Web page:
Foam Polystyrene #6

 

Foam Polystyrene Production Process

 

Polystyrene (PS) is a multi-faceted plastic used in many common items. The resin identification code for this plastic is "6." PS (solid or foamed) starts as a liquid monomer and is made into a stable, solid polymer pellet. To turn the pellets into PS foam, they are impregnated with a blowing agent, such as pentane or carbon dioxide. This transforms them into “pre-puff” beads. The beads are then heated and puffed up like popcorn. These beads are made into cups, plates, and containers through thermoforming or steam-chest molding.

 

 

Recovery & Recycling Information 

 

Recycling facilities for foam PS cups, clamshells, and trays are limited; however, access is increasing in the U.S. and Canada. The City of Toronto added foam cups and food containers to the City's Blue Box program in December 2008. In fact, approximately 90 municipalities in Ontario, representing over 50% of all households in the province, have access to Blue Box programs (both curbside and depot collection) collecting post-consumer foam cups and containers. Please check with your local recycler to see if PS is accepted in your recycling program.

 

Municipalities such as Montreal Quebec, Kings, and Annapolis County Nova Scotia recently added foodservice foam to their recycling programs. Expansion of foam collection in British Columbia has given that province the highest Canadian access rate of 78% followed by Ontario at 56%. For more information about polystyrene foam foodservice products recycling access across Canada, the Canadian Plastics Industry Association has published the following report: Access to Residential Recycling of Packaging and Packaging Materials in Canada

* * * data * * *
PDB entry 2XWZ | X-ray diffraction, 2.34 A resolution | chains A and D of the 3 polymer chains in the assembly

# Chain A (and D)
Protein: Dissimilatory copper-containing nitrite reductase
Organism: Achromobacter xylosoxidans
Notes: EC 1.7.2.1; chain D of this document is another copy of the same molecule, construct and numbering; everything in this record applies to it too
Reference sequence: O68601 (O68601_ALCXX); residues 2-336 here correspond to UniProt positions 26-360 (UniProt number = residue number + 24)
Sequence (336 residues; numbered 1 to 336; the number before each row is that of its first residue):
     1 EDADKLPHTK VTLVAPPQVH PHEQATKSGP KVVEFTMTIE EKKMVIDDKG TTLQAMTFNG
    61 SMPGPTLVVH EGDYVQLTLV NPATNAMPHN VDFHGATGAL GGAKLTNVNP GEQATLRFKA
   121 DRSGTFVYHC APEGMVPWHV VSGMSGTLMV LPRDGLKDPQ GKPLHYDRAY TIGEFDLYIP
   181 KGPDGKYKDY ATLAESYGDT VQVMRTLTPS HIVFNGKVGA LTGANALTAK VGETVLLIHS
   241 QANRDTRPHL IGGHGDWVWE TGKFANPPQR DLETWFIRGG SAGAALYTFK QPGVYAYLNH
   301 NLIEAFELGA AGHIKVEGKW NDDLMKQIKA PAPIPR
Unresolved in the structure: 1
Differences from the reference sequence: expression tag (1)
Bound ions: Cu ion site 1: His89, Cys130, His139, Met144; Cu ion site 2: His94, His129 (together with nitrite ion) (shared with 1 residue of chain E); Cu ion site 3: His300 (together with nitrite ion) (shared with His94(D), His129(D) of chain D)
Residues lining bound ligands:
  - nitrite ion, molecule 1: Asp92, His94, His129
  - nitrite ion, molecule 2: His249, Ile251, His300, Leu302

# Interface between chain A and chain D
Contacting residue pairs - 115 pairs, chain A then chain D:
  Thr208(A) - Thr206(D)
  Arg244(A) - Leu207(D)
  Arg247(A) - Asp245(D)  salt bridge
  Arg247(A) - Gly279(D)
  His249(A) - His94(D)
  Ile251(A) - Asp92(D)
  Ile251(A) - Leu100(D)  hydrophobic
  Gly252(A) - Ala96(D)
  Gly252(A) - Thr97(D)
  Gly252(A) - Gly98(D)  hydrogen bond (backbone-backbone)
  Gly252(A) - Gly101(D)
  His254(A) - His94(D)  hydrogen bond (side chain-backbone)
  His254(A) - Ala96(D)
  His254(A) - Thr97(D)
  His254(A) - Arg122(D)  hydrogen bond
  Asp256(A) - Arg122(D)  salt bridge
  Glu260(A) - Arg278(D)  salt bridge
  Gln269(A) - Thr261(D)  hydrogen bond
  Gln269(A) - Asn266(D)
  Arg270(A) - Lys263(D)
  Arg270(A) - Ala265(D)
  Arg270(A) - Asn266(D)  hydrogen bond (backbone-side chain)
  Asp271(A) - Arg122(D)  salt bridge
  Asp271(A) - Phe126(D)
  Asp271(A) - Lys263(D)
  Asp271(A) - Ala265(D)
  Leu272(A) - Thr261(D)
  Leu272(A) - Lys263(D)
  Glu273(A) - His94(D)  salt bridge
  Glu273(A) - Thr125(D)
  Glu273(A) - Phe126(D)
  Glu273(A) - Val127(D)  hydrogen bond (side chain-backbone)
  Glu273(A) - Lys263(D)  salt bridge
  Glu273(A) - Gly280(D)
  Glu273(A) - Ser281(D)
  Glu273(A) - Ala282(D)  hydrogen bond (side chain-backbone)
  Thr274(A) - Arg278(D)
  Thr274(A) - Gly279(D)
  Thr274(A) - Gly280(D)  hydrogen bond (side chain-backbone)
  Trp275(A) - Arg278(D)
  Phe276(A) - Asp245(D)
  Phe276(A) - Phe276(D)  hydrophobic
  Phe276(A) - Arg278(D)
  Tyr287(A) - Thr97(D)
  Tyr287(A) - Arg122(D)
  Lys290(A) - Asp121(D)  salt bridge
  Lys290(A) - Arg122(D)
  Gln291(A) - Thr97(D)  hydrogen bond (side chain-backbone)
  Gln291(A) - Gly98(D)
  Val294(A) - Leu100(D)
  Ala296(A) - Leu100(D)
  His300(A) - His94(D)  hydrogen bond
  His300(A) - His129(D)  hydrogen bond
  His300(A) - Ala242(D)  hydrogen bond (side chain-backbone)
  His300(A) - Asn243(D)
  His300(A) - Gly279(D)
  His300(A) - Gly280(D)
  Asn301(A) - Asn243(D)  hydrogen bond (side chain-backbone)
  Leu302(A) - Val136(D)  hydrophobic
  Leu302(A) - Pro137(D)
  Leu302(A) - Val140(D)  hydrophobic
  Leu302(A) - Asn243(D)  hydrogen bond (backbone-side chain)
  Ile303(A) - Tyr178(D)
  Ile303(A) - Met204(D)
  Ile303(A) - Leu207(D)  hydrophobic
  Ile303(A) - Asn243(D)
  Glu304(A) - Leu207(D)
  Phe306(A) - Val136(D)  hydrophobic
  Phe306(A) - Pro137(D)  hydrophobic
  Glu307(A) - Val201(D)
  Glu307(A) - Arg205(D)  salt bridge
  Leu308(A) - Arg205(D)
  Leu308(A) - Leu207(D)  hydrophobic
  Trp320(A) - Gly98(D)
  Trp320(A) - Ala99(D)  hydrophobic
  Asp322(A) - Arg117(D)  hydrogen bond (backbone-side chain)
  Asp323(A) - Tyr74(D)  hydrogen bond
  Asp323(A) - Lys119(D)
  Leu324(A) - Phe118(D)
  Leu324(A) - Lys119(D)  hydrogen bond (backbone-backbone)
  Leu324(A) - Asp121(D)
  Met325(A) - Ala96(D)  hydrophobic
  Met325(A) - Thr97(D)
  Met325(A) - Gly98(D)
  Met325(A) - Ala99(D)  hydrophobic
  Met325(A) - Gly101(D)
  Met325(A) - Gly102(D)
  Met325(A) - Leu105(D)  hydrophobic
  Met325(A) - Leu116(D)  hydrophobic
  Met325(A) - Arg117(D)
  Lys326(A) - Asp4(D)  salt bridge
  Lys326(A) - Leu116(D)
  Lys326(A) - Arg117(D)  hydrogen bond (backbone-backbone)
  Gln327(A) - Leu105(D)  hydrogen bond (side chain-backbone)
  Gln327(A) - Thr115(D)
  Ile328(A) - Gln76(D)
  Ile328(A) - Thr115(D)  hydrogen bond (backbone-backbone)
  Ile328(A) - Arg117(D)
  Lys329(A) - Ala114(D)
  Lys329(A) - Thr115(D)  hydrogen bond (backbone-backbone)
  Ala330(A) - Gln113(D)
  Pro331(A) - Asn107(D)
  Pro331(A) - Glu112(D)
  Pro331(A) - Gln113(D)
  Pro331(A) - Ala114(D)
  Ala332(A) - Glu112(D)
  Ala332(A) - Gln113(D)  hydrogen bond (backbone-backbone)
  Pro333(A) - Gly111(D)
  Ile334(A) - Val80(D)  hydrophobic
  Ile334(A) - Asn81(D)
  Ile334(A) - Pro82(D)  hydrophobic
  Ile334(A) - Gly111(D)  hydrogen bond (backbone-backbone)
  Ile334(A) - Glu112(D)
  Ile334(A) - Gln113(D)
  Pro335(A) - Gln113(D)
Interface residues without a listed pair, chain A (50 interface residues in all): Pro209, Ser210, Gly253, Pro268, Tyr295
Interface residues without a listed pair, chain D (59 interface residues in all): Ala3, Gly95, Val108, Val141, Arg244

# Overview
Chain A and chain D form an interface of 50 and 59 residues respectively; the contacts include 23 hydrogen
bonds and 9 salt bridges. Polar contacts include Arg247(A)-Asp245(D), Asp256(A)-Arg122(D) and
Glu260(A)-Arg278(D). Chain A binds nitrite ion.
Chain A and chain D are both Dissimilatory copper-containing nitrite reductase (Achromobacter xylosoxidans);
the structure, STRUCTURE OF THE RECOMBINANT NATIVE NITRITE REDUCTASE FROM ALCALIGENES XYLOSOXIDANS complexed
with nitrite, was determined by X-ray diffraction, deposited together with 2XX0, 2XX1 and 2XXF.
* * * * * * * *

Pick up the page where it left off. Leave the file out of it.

Did You Know?

 

  • Foam products consume less energy in production than paper alternatives.
  • Foam products are an environmentally sound choice when compared to alternatives on a cradle-to-grave life cycle basis.
  • Foam burns cleanly in modern municipal energy-from-waste facilities.
  • Polystyrene is an inert material (meaning it does not react with other substances) that is safe and sanitary.

 

 

Literature Sheets

 

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